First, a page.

In defense of a pluralistic policy on the determination of death

Vilius Dranseika, Ivars Neiders

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In his paper “The challenge of brain death for the sanctity of life ethic”, Peter Singer advocates two options for dealing with death criteria in a way that is compatible with efficient organ transplantation policy. He suggests that we should either (a) redefine death as cortical death or (b) go back to the old cardiopulmonary criterion and scrap the Dead Donor Rule. We welcome Singer’s line of argument but raise some concerns about the practicability of the two alternatives advocated by him. We propose adding a third alternative that also – as the two previous alternatives – preserves and extends the possibility of organ transplantation without using anyone without their consent. Namely, we would like to draw readers’ attention to a proposal by Robert Veatch, formulated 42 years ago in his 1976 book “Death, dying, and the biological revolution” and developed further in his later publications. Veatch argues for a conscience clause for the definition of death that would permit people to pick from a reasonable range of definitional options. This autonomy-based option, we believe, is more likely to be practicable than the two options advocated by Singer. Furthermore, we present data from a study with Lithuanian participants that suggest that there is quite pronounced variation of preferences concerning death determination.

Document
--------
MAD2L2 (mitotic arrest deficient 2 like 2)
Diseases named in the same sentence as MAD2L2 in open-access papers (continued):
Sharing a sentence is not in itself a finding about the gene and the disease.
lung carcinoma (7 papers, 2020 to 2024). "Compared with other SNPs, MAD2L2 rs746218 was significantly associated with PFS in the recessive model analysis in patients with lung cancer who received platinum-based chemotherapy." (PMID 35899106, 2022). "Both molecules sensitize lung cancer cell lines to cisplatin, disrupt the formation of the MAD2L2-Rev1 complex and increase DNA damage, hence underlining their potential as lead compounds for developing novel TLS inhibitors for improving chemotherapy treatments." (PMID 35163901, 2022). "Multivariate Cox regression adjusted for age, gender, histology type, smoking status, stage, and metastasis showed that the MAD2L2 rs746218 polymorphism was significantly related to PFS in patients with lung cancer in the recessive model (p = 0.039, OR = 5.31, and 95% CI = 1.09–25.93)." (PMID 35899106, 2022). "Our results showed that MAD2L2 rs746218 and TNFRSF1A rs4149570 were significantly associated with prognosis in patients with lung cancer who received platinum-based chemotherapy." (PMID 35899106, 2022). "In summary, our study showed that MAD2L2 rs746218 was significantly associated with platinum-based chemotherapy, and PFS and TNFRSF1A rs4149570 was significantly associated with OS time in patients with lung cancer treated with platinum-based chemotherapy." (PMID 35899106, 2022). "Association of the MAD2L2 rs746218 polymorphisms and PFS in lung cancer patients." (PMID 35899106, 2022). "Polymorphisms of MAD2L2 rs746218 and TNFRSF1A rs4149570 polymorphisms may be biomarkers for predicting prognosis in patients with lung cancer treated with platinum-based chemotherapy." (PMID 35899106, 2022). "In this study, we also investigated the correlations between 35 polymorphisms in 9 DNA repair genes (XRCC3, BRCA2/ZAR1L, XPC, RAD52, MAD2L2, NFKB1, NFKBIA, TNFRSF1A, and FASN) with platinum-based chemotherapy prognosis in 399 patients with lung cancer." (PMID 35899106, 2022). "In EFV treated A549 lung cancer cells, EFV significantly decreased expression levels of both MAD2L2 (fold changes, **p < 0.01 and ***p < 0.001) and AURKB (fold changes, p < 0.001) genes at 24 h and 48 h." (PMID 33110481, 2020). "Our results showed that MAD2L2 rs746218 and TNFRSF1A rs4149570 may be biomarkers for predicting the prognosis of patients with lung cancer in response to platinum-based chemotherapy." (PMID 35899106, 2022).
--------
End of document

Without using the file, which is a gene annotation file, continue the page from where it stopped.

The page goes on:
Original languageEnglish
Pages (from-to)179-188
Number of pages10
JournalEthics and Bioethics (in Central Europe)
Issue number3-4
Publication statusPublished - 2018


  • Dead donor rule
  • Death
  • Death determination
  • Organ transplantation

Field of Science*

  • 6.3 Philosophy, Ethics and Religion
  • 5.3 Educational sciences
  • 3.3 Health sciences

Publication Type*

  • 1.1. Scientific article indexed in Web of Science and/or Scopus database


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